Caring for Parents, Keeping Them Healthy
Eating and the Older Adult continued...
Baby food is great if you need to get a meal together in a hurry. The fruit selections are delicious!
Get a copy of The Non-Chew Cookbook, by Randy J. Wilson.
No one likes to eat alone. If Mom insists that you partake of her bland, pureed diet, consider bringing along your own snacks at mealtime.
Too many items on the table can be confusing. Keep condiments to a minimum.
"My mother hated dinnertime and often refused to settle down for it. So we started a routine of getting a little dressed up for dinner each night -- she wears a nice brooch and one of her many scarves, and she likes to carry a purse -- and now she looks forward to what's become her favorite part of our day."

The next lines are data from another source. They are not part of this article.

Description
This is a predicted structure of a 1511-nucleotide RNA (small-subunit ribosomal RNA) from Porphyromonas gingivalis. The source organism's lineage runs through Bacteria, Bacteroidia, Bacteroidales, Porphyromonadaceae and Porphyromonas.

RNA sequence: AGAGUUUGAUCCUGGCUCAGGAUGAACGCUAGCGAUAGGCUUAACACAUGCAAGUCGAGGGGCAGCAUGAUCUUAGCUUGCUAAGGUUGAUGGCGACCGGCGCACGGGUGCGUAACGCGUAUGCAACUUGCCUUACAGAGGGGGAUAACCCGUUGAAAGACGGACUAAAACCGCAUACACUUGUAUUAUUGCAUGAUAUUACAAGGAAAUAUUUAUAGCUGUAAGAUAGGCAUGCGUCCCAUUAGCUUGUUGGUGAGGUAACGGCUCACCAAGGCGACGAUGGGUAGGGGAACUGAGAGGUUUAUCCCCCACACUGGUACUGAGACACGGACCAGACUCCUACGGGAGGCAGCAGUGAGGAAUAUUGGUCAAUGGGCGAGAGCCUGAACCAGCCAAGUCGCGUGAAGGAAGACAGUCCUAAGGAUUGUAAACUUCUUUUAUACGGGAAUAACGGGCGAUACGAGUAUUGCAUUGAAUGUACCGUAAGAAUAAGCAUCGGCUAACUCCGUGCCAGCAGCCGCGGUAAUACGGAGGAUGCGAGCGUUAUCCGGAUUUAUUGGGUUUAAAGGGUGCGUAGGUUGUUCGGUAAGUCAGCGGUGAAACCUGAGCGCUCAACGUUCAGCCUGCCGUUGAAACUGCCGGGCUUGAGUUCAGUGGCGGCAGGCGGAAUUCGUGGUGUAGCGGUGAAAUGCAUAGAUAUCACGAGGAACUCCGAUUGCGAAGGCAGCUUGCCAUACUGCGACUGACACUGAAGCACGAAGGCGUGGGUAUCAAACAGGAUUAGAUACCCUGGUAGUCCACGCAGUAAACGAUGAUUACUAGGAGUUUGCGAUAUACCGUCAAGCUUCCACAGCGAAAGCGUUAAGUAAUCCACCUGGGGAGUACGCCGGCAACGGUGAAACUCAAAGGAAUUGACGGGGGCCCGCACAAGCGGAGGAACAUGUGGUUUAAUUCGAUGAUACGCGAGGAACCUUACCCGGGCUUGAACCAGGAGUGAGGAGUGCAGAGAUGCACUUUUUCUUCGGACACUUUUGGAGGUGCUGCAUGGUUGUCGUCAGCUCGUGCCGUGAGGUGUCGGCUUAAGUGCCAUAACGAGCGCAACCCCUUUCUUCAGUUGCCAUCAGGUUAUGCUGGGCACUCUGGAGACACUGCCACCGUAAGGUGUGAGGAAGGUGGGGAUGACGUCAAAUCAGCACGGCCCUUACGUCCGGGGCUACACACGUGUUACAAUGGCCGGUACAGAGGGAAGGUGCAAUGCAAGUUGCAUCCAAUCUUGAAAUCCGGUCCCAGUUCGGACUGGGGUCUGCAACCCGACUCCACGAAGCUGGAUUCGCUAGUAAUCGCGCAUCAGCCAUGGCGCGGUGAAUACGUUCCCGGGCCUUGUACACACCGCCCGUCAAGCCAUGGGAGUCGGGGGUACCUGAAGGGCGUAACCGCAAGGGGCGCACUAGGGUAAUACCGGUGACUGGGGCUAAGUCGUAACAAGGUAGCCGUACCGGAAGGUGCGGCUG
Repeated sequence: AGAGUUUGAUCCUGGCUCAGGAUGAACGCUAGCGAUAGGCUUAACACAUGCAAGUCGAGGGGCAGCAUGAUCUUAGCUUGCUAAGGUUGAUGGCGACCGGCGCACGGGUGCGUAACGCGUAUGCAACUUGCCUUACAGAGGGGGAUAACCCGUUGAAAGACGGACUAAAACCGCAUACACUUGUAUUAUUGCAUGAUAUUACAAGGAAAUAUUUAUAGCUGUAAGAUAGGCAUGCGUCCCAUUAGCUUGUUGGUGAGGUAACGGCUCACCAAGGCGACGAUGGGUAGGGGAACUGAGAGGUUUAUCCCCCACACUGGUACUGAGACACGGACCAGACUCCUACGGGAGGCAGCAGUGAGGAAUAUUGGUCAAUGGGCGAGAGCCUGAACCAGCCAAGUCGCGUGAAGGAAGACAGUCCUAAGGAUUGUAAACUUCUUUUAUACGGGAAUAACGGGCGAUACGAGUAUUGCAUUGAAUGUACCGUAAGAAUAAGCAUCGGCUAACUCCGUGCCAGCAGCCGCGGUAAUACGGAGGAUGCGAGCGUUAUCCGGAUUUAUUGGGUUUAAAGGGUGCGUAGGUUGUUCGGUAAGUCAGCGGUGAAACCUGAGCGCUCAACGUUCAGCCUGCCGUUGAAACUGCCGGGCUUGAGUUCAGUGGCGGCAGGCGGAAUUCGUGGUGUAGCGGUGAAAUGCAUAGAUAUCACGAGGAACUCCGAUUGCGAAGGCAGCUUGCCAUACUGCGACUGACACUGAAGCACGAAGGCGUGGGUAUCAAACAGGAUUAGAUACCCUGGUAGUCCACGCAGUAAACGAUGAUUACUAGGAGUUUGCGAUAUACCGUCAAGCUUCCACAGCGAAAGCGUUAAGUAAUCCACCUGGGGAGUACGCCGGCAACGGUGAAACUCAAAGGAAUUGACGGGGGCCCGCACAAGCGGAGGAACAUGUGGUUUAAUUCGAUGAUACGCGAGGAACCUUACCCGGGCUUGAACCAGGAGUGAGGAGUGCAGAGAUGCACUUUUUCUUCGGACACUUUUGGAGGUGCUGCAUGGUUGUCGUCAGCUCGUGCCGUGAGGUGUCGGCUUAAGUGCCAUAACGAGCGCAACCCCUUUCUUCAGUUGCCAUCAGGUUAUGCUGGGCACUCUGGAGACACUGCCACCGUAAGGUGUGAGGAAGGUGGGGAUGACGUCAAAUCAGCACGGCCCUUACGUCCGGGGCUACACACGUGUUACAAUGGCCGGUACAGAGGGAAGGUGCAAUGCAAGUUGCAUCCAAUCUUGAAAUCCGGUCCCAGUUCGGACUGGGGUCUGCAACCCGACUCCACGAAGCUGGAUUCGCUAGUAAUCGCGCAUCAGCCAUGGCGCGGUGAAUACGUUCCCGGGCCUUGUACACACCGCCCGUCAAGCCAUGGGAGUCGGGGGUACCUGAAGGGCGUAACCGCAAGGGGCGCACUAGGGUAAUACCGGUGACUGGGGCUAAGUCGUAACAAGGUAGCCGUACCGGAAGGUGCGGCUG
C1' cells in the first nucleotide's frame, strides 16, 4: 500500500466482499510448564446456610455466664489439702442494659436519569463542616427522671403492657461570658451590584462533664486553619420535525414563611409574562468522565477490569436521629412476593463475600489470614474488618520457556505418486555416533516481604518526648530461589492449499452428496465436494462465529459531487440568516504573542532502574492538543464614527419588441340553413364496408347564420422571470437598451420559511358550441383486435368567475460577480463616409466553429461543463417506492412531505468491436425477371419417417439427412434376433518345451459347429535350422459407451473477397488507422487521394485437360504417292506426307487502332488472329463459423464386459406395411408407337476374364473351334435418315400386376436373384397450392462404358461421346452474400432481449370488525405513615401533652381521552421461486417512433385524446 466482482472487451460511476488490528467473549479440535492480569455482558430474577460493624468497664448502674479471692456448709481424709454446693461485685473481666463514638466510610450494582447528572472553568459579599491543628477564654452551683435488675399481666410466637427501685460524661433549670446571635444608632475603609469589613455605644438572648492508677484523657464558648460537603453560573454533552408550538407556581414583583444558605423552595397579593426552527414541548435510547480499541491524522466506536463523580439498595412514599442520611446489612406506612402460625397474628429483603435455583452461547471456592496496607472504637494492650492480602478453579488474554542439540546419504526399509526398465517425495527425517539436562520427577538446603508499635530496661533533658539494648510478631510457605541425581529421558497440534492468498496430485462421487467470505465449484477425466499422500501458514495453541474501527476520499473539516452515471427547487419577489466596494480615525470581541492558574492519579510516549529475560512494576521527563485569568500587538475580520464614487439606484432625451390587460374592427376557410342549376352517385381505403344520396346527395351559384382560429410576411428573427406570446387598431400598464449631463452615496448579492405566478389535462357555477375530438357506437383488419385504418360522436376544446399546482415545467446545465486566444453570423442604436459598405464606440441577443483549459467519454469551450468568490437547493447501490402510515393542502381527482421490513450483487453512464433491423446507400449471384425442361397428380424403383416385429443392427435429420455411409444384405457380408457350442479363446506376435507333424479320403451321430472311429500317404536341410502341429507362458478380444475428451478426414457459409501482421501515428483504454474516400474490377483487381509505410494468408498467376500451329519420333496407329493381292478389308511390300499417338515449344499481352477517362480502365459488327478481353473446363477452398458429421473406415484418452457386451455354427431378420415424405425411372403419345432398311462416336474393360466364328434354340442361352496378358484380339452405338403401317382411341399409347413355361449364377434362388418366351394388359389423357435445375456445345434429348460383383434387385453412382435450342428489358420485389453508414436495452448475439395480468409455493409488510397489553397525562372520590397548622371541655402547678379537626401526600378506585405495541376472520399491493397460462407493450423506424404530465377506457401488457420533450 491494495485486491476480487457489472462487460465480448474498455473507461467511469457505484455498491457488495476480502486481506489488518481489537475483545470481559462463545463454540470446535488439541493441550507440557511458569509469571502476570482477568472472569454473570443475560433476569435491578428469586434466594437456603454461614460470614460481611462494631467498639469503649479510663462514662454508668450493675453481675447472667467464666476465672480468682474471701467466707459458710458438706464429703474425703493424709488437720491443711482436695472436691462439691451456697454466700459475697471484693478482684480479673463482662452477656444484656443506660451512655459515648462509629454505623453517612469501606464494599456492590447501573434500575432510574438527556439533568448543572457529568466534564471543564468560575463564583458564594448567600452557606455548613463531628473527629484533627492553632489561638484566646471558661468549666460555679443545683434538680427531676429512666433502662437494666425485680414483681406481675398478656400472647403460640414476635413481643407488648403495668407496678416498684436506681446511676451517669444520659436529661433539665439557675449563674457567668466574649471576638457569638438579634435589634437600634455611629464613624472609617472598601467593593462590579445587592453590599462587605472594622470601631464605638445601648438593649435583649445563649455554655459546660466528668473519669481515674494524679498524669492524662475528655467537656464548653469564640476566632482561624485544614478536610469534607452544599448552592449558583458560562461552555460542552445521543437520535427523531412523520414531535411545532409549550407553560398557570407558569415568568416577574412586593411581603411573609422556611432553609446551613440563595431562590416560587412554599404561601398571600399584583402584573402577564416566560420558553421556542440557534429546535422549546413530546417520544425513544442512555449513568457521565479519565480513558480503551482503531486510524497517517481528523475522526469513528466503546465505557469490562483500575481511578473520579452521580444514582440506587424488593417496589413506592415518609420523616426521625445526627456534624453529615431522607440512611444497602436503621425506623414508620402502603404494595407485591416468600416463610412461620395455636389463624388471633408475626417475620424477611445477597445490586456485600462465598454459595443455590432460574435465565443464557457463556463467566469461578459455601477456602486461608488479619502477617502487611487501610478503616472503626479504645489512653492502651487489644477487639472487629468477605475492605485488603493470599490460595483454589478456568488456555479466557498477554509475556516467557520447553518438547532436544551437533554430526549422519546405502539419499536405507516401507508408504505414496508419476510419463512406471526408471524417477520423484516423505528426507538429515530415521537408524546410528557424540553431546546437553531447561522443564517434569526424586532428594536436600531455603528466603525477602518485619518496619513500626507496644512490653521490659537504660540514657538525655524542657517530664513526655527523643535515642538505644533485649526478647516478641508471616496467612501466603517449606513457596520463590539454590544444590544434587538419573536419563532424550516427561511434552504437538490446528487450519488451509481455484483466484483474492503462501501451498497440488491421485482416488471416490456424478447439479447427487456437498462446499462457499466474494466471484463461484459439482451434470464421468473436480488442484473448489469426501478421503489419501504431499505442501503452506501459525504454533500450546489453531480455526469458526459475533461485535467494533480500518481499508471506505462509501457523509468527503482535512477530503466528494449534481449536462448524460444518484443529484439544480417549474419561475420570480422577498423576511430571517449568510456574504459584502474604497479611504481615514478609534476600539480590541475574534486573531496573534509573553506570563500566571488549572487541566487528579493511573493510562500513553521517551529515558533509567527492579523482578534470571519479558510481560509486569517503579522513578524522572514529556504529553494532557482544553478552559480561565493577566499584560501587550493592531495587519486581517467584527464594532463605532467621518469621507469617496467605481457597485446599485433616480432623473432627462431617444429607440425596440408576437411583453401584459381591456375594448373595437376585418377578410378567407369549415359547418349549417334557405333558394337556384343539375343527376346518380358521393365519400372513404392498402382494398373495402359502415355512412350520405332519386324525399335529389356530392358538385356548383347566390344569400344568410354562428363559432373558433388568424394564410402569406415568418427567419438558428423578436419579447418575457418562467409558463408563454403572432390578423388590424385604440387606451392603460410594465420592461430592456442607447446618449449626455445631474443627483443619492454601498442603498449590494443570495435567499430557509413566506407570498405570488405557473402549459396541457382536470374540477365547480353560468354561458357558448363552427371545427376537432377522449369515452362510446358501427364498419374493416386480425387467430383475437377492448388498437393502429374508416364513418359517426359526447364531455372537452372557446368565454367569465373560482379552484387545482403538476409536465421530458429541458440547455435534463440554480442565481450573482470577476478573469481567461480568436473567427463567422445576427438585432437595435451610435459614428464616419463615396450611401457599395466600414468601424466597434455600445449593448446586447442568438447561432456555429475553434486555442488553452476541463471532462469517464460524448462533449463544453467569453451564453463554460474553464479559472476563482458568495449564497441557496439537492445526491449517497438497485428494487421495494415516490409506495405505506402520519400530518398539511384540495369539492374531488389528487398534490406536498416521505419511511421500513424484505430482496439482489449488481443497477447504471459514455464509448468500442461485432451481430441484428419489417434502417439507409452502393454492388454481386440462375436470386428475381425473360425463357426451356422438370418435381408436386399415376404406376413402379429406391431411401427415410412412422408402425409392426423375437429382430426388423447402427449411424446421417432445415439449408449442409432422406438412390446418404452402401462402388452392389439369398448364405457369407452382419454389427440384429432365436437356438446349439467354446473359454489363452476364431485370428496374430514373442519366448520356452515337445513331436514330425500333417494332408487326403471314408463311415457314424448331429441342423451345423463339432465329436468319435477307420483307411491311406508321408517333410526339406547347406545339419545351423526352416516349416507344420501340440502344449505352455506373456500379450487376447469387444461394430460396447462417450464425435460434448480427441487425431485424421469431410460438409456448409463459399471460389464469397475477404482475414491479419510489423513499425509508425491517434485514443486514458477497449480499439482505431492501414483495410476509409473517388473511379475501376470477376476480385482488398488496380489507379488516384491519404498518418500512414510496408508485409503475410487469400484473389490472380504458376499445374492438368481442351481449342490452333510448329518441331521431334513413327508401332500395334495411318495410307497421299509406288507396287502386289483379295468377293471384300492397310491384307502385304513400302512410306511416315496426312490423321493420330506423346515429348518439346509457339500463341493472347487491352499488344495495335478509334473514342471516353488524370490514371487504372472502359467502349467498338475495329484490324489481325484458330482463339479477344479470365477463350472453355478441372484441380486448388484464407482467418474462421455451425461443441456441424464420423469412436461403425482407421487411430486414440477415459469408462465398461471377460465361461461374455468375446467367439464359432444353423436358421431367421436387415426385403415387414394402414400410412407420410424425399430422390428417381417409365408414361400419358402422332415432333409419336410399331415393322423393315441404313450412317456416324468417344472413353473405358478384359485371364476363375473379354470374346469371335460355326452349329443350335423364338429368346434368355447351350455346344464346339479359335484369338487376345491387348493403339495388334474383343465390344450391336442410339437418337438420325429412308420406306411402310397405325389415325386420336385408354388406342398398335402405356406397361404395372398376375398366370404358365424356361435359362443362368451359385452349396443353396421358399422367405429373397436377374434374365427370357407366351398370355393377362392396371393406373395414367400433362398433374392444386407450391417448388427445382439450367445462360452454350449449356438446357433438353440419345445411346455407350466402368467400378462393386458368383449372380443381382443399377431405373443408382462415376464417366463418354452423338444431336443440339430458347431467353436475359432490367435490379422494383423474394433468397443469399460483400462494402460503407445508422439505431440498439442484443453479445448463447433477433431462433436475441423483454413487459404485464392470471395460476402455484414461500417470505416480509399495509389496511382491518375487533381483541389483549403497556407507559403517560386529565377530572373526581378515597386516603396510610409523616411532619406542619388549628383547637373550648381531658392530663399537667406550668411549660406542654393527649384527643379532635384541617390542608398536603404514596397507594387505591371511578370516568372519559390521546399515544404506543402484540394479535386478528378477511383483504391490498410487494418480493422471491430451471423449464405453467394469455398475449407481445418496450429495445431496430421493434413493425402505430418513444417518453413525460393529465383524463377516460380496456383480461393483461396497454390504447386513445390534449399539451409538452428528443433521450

Freely make use of microwaveable prepackaged foods. You can stock up on them and put them in the freezer after marking each with the day of the week when it should be eaten.
If your loved one can't swallow thin liquids, someone has probably recommended Thick-It, a tasteless powder that thickens hot and cold liquids. The canister is bulky, so keep small supplies of Thick-It in your bag to use on outings. If Dad's not supposed to drink unthickened liquid, don't cheat, not even "just this once."
Older adults should always eat sitting up.
Take your parent to lunch, even if you're at work. Call at lunchtime, and you can eat together -- you at the desk, she at home in the kitchen. But remember that it's dangerous for an older person (or anyone else) to talk while chewing.
Your parent's peak period of digestion (when it's easiest to digest food) is midday. Plan the large meal for that time of day, and keep supper light.
When feeding your father, only put one teaspoon of food in his mouth at once. Alternate spoonfuls of solids and liquids.
Plan your mother's weekly menu ahead of time so shopping for all meals can be done at once. Copy her recipes onto cards and write the shopping list for each dish on the backs. Take the cards with you when you go shopping.